Dan MorganSometimes things happen that embarrass even the most ardent supporters of U.S. farm policy. One such thing occurred after the Space Shuttle Columbia broke up over the United States in 2003, spewing debris over dozens of counties along its flight path. Astonishingly, the event turned out to be a minor windfall for ranchers and dairymen in the affected counties. They were made eligible for up to $40,000 in “disaster” payments - whether or not their herds or pastures had been damaged by falling shuttle parts.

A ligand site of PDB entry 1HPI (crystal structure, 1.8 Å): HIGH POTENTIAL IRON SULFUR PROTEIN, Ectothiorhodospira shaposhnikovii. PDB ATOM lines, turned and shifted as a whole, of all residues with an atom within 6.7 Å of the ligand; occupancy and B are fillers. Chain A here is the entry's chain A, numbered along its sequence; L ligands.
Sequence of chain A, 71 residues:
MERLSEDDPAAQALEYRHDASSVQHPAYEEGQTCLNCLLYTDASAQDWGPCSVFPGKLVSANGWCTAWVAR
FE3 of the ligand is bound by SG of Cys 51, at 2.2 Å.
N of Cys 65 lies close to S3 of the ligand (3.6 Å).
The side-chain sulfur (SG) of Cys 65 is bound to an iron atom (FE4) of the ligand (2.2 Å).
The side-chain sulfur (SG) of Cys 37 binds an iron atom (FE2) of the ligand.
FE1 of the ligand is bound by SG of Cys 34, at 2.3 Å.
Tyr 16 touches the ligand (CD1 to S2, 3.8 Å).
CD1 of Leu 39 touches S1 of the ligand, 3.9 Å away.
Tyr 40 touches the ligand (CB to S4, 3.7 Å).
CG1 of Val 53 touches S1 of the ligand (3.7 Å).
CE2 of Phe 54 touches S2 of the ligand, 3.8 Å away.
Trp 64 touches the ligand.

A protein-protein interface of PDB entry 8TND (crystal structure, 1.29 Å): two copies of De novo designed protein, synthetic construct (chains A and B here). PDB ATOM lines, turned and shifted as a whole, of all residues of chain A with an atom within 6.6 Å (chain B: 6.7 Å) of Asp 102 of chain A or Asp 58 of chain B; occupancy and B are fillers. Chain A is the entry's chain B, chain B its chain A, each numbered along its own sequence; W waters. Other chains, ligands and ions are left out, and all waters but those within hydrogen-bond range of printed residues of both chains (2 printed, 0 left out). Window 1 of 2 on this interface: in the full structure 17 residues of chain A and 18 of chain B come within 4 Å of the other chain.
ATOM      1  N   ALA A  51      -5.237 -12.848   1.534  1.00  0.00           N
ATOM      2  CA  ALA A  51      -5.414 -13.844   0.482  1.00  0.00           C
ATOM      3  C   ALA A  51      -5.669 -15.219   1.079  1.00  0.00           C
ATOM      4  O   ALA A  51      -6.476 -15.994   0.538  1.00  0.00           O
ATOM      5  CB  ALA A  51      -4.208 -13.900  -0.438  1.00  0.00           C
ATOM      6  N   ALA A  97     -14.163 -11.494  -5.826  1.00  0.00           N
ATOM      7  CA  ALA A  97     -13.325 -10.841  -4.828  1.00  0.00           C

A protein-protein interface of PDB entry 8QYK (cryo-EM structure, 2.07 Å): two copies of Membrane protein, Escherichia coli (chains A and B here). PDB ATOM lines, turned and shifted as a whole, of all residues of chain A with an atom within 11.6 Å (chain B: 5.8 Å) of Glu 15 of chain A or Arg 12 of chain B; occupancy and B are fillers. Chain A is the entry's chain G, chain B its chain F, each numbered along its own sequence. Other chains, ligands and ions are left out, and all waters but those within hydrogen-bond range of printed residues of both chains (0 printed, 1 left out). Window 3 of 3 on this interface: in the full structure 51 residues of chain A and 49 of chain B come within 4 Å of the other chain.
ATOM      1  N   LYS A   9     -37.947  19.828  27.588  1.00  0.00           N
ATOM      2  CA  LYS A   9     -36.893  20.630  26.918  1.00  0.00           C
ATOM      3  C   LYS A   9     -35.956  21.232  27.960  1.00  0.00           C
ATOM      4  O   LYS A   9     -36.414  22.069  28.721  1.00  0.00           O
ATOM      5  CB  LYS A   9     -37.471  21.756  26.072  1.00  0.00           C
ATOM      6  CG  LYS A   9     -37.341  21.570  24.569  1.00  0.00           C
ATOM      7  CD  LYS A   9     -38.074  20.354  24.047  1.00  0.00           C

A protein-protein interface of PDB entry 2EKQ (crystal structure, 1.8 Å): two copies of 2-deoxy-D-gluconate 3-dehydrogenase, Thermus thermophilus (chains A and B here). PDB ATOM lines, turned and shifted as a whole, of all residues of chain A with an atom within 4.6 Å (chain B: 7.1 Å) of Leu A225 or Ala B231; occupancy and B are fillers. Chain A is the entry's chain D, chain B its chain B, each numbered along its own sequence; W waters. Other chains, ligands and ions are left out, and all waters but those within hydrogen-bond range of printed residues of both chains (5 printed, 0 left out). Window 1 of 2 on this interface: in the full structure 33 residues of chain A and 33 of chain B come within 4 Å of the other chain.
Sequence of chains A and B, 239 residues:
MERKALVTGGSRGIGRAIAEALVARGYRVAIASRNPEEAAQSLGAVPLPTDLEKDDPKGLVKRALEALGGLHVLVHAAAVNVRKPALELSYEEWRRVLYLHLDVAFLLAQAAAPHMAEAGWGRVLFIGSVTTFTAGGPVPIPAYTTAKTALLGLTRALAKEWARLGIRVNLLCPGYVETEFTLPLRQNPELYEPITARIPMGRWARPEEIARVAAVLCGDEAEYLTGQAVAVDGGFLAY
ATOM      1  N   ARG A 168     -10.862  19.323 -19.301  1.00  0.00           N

Such stories lend credence to the view that the American farm subsidy system, now a key stumbling bloc in the Doha Round of global trade negotiations, is simply “crazy.” In a nine-part series on farming in The Washington Post last year, two colleagues and I combed through a huge mother-load of statistical data and then did nationwide reporting on U.S. agriculture, finding and describing a number of situations that seemed to defy logic.


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